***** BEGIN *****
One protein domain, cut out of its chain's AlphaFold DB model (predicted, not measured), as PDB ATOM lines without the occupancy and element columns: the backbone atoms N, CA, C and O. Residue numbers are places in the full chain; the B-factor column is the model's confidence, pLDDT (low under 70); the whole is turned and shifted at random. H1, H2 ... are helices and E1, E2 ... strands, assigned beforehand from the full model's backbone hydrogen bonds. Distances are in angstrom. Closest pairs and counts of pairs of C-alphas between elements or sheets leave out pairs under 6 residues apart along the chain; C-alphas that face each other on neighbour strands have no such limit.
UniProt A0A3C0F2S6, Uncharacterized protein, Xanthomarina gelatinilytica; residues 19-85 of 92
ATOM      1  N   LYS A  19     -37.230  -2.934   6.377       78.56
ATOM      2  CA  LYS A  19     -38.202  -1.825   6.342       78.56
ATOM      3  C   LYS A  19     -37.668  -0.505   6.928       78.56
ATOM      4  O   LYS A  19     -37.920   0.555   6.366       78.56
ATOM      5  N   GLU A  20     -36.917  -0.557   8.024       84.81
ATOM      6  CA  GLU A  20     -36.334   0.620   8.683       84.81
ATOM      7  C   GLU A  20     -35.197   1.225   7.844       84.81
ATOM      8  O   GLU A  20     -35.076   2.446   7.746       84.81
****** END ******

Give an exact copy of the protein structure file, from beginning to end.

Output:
One protein domain, cut out of its chain's AlphaFold DB model (predicted, not measured), as PDB ATOM lines without the occupancy and element columns: the backbone atoms N, CA, C and O. Residue numbers are places in the full chain; the B-factor column is the model's confidence, pLDDT (low under 70); the whole is turned and shifted at random. H1, H2 ... are helices and E1, E2 ... strands, assigned beforehand from the full model's backbone hydrogen bonds. Distances are in angstrom. Closest pairs and counts of pairs of C-alphas between elements or sheets leave out pairs under 6 residues apart along the chain; C-alphas that face each other on neighbour strands have no such limit.
UniProt A0A3C0F2S6, Uncharacterized protein, Xanthomarina gelatinilytica; residues 19-85 of 92
ATOM      1  N   LYS A  19     -37.230  -2.934   6.377       78.56
ATOM      2  CA  LYS A  19     -38.202  -1.825   6.342       78.56
ATOM      3  C   LYS A  19     -37.668  -0.505   6.928       78.56
ATOM      4  O   LYS A  19     -37.920   0.555   6.366       78.56
ATOM      5  N   GLU A  20     -36.917  -0.557   8.024       84.81
ATOM      6  CA  GLU A  20     -36.334   0.620   8.683       84.81
ATOM      7  C   GLU A  20     -35.197   1.225   7.844       84.81
ATOM      8  O   GLU A  20     -35.076   2.446   7.746       84.81